• The Texas Department of Public Safety issued an alert discouraging travel to Mexico, reports Reuters. Unlike the most recent US State Department travel warning, which offered specific information on a city-by-city and state-by-state basis, the Texas warning made no distinction between different areas of the country. The more nuanced wording in the US State Department warning was arguably a concession to Mexico’s tourism lobby, fearful of a drop of US tourists during the Spring Break travel season. The Mexican Embassy strongly criticized the Texas travel alert, even though, as blogger Greg Weeks points out, the US State Department travel warning is “still pretty dire” and “not a lot better than the Texas version,” just more detailed.
  • The AP reports on a trucker’s strike in Sao Paulo, in protest of the city’s support of new traffic laws that would restrict their driving. Tanker drivers have stopped delivering fuel to gas stations, pushing the city into a desperate shortage. The union strike is one of the many to affect Brazil in recent months, following an aggressive campaign by construction workers in Rio de Janeiro for higher wages, as well as the much-publicized police strike seen in several cities just before Carnaval.
  • La Silla Vacia has an interesting critique of kidnapping statistics in Colombia, in light of the FARC’s recent announcement that they would stop kidnapping and release all political hostages. The website notes that the two most high-profile NGOs that track kidnapping trends, Pais Libre and La Nueva Esperanza, keep dramatically different statistics. Both organizations say there are hundreds of kidnap victims, compared to the official count kept by the Defense Ministry, which counts just 38.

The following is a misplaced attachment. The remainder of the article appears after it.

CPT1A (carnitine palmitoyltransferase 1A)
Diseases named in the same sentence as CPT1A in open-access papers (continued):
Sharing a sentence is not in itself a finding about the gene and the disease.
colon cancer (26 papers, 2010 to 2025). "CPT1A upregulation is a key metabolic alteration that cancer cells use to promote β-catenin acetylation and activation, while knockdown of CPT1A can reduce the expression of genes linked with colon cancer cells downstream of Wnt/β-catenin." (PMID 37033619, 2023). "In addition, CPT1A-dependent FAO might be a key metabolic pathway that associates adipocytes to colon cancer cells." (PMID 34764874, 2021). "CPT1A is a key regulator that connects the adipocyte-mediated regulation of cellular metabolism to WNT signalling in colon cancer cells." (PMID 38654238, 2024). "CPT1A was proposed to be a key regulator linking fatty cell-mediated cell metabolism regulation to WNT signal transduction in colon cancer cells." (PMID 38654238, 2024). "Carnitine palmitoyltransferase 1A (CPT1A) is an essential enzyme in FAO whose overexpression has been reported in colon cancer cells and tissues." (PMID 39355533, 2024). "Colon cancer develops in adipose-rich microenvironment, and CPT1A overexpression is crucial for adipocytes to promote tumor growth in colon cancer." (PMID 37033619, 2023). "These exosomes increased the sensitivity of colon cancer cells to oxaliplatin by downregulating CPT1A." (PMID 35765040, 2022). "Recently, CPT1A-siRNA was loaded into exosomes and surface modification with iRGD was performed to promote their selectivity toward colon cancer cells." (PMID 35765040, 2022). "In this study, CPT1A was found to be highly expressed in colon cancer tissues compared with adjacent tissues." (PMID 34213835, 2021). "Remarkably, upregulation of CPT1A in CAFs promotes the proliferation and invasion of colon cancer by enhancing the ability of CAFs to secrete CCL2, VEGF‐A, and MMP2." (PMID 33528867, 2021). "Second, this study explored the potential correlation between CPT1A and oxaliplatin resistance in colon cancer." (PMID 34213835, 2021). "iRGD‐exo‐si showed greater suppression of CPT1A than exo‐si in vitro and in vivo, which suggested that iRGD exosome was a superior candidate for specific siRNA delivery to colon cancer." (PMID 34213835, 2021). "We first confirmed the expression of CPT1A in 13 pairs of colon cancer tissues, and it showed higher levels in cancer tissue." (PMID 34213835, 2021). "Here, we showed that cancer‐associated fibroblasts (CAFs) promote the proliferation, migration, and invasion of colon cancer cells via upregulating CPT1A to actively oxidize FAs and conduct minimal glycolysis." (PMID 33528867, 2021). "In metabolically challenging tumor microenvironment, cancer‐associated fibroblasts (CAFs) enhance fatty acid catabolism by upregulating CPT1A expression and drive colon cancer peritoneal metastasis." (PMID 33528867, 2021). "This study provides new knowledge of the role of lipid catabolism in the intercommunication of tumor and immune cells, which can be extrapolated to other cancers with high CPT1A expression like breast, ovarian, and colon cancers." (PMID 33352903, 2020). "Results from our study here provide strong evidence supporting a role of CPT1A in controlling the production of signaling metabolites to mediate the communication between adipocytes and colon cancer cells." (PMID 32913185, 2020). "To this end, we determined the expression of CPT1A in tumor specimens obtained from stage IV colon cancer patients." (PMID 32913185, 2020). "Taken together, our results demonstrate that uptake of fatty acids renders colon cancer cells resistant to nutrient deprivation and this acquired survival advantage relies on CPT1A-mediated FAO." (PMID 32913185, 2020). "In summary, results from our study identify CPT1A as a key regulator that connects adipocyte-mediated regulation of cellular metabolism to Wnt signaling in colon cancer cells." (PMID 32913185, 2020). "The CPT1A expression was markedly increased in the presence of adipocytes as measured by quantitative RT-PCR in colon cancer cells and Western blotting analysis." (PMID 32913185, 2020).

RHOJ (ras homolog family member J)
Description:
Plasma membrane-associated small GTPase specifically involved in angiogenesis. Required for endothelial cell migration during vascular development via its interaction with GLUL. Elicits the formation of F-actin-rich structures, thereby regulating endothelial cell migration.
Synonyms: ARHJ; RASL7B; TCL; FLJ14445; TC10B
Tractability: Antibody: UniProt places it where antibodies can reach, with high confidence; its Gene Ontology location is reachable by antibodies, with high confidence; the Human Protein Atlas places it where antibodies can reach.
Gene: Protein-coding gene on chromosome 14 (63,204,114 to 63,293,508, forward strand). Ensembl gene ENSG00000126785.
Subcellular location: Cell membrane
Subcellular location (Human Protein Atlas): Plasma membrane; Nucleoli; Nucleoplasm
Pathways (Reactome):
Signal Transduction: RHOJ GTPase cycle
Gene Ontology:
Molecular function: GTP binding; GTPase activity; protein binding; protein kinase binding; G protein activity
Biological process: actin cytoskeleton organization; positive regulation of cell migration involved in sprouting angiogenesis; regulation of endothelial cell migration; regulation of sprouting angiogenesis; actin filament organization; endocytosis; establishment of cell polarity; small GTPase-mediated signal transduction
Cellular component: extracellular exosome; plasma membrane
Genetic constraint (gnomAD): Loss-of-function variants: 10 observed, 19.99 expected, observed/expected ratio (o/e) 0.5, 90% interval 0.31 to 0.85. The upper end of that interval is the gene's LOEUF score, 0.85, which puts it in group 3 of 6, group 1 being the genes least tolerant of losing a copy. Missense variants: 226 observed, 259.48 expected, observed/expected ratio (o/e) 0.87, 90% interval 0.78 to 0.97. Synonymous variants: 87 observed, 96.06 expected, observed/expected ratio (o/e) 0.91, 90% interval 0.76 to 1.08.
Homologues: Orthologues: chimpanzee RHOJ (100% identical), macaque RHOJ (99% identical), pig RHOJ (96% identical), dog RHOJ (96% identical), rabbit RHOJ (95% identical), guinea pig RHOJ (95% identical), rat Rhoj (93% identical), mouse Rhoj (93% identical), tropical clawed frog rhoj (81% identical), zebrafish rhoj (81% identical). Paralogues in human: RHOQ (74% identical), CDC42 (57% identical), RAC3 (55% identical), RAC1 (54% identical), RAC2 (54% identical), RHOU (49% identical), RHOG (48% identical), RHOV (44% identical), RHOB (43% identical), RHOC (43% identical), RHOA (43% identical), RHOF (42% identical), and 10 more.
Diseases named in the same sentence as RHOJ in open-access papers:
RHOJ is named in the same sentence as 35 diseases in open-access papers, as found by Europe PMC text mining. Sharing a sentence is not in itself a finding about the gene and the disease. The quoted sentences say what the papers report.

• Americas Quarterly with a look at rising crime levels in El Alto, Bolivia, under new scrutiny following the death of a local radio journalist, reportedly strangled to death during a street assault.
  • The Inter-American Commission on Human Rights with its latest critique on human rights abuses in Colombia, stating that an activist is threatened every one and a half days. From EFE.
  • The AP reports that a Venezuelan judge has upheld the $2 million fine against Globovision, a news station associated with the opposition, and which the government accused of “inciting panic” after suggesting that Venezuelan armed forces were massacring inmates during a prison riot.
  • President Hugo Chavez offered an optimistic update on his health and said that he plans to meet with Colombian President Juan Manuel Santos today in Havana, the AP reports.
  • Contralinea with a long piece reviewing mass breakouts from Mexico’s prisons, noting that neither local nor federal government agencies actually keep a count of prison escapes. The magazine observes that during President Calderon’s time in office, the prison population grew from 210,540 inmates to 231,510, many of them jailed because of alleged links to organized crime. As a result of the prison population boom, 211 of Mexico’s 419 prisons are now at over capacity.
  • Vice President Joseph Biden continued his tour of Central America, stopping in Honduras yesterday and affirming US support for the region's battle against organized crime, the AP reports.